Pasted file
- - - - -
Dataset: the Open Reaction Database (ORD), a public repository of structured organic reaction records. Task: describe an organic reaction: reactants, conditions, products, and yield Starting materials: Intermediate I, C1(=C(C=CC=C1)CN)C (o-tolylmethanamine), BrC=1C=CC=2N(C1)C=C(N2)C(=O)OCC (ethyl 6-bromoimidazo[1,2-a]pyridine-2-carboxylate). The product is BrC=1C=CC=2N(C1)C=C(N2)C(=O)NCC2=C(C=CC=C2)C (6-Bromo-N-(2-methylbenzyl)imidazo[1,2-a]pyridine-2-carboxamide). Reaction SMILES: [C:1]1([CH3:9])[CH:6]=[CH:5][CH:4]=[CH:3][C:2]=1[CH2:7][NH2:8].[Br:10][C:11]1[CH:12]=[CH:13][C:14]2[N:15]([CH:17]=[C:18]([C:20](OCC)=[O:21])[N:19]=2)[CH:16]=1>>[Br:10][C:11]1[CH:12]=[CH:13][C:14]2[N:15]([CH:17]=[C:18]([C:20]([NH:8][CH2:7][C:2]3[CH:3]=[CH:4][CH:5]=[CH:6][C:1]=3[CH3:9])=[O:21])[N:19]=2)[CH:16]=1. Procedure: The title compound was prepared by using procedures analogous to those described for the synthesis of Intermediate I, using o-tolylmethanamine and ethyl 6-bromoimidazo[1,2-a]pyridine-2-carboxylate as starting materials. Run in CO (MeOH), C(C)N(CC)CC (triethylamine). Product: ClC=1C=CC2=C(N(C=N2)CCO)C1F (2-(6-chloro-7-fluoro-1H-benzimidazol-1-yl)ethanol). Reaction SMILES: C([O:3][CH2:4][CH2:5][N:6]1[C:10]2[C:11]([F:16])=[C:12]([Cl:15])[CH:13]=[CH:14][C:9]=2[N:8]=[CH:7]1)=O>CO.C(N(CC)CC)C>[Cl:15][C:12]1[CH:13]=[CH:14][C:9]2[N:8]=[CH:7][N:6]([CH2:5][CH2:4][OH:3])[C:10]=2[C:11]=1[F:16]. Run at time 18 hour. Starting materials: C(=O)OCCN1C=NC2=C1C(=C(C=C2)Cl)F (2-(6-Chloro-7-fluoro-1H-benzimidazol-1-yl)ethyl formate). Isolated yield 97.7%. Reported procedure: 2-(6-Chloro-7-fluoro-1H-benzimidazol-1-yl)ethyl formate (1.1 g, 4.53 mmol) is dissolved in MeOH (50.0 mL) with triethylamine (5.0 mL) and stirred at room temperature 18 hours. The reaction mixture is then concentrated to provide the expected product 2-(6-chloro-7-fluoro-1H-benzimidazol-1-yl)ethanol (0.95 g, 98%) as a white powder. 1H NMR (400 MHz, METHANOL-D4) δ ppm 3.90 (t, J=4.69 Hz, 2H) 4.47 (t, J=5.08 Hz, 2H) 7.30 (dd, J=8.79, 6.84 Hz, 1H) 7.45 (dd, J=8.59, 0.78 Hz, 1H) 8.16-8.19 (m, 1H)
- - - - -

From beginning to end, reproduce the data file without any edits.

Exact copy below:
Dataset: the Open Reaction Database (ORD), a public repository of structured organic reaction records. Task: describe an organic reaction: reactants, conditions, products, and yield Starting materials: Intermediate I, C1(=C(C=CC=C1)CN)C (o-tolylmethanamine), BrC=1C=CC=2N(C1)C=C(N2)C(=O)OCC (ethyl 6-bromoimidazo[1,2-a]pyridine-2-carboxylate). The product is BrC=1C=CC=2N(C1)C=C(N2)C(=O)NCC2=C(C=CC=C2)C (6-Bromo-N-(2-methylbenzyl)imidazo[1,2-a]pyridine-2-carboxamide). Reaction SMILES: [C:1]1([CH3:9])[CH:6]=[CH:5][CH:4]=[CH:3][C:2]=1[CH2:7][NH2:8].[Br:10][C:11]1[CH:12]=[CH:13][C:14]2[N:15]([CH:17]=[C:18]([C:20](OCC)=[O:21])[N:19]=2)[CH:16]=1>>[Br:10][C:11]1[CH:12]=[CH:13][C:14]2[N:15]([CH:17]=[C:18]([C:20]([NH:8][CH2:7][C:2]3[CH:3]=[CH:4][CH:5]=[CH:6][C:1]=3[CH3:9])=[O:21])[N:19]=2)[CH:16]=1. Procedure: The title compound was prepared by using procedures analogous to those described for the synthesis of Intermediate I, using o-tolylmethanamine and ethyl 6-bromoimidazo[1,2-a]pyridine-2-carboxylate as starting materials. Run in CO (MeOH), C(C)N(CC)CC (triethylamine). Product: ClC=1C=CC2=C(N(C=N2)CCO)C1F (2-(6-chloro-7-fluoro-1H-benzimidazol-1-yl)ethanol). Reaction SMILES: C([O:3][CH2:4][CH2:5][N:6]1[C:10]2[C:11]([F:16])=[C:12]([Cl:15])[CH:13]=[CH:14][C:9]=2[N:8]=[CH:7]1)=O>CO.C(N(CC)CC)C>[Cl:15][C:12]1[CH:13]=[CH:14][C:9]2[N:8]=[CH:7][N:6]([CH2:5][CH2:4][OH:3])[C:10]=2[C:11]=1[F:16]. Run at time 18 hour. Starting materials: C(=O)OCCN1C=NC2=C1C(=C(C=C2)Cl)F (2-(6-Chloro-7-fluoro-1H-benzimidazol-1-yl)ethyl formate). Isolated yield 97.7%. Reported procedure: 2-(6-Chloro-7-fluoro-1H-benzimidazol-1-yl)ethyl formate (1.1 g, 4.53 mmol) is dissolved in MeOH (50.0 mL) with triethylamine (5.0 mL) and stirred at room temperature 18 hours. The reaction mixture is then concentrated to provide the expected product 2-(6-chloro-7-fluoro-1H-benzimidazol-1-yl)ethanol (0.95 g, 98%) as a white powder. 1H NMR (400 MHz, METHANOL-D4) δ ppm 3.90 (t, J=4.69 Hz, 2H) 4.47 (t, J=5.08 Hz, 2H) 7.30 (dd, J=8.79, 6.84 Hz, 1H) 7.45 (dd, J=8.59, 0.78 Hz, 1H) 8.16-8.19 (m, 1H)